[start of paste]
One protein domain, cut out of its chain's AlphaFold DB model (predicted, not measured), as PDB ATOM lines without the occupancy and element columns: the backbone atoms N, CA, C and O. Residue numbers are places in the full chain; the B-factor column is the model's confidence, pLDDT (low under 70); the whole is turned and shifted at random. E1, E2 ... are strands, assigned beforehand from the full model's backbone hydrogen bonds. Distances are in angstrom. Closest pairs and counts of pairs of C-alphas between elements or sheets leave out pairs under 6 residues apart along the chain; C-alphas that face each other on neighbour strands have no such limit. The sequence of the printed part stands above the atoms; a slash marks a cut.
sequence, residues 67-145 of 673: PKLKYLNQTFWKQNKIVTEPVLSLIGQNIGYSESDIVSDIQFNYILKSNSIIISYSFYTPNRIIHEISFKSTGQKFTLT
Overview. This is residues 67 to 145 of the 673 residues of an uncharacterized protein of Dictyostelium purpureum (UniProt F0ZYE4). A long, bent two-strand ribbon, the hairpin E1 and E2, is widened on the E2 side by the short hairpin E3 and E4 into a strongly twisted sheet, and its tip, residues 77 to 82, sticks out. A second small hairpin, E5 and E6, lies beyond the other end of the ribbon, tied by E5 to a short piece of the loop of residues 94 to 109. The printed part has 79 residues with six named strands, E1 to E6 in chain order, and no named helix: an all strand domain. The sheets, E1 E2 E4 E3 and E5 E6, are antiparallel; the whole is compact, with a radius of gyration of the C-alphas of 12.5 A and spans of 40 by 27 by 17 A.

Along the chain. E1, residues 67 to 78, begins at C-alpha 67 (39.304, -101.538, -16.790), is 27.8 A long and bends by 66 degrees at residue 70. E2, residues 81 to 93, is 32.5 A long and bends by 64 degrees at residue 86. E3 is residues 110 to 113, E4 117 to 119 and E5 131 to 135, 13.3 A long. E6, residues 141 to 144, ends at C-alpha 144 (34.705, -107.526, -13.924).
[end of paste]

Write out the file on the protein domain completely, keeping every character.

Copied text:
One protein domain, cut out of its chain's AlphaFold DB model (predicted, not measured), as PDB ATOM lines without the occupancy and element columns: the backbone atoms N, CA, C and O. Residue numbers are places in the full chain; the B-factor column is the model's confidence, pLDDT (low under 70); the whole is turned and shifted at random. E1, E2 ... are strands, assigned beforehand from the full model's backbone hydrogen bonds. Distances are in angstrom. Closest pairs and counts of pairs of C-alphas between elements or sheets leave out pairs under 6 residues apart along the chain; C-alphas that face each other on neighbour strands have no such limit. The sequence of the printed part stands above the atoms; a slash marks a cut.
sequence, residues 67-145 of 673: PKLKYLNQTFWKQNKIVTEPVLSLIGQNIGYSESDIVSDIQFNYILKSNSIIISYSFYTPNRIIHEISFKSTGQKFTLT
Overview. This is residues 67 to 145 of the 673 residues of an uncharacterized protein of Dictyostelium purpureum (UniProt F0ZYE4). A long, bent two-strand ribbon, the hairpin E1 and E2, is widened on the E2 side by the short hairpin E3 and E4 into a strongly twisted sheet, and its tip, residues 77 to 82, sticks out. A second small hairpin, E5 and E6, lies beyond the other end of the ribbon, tied by E5 to a short piece of the loop of residues 94 to 109. The printed part has 79 residues with six named strands, E1 to E6 in chain order, and no named helix: an all strand domain. The sheets, E1 E2 E4 E3 and E5 E6, are antiparallel; the whole is compact, with a radius of gyration of the C-alphas of 12.5 A and spans of 40 by 27 by 17 A.

Along the chain. E1, residues 67 to 78, begins at C-alpha 67 (39.304, -101.538, -16.790), is 27.8 A long and bends by 66 degrees at residue 70. E2, residues 81 to 93, is 32.5 A long and bends by 64 degrees at residue 86. E3 is residues 110 to 113, E4 117 to 119 and E5 131 to 135, 13.3 A long. E6, residues 141 to 144, ends at C-alpha 144 (34.705, -107.526, -13.924).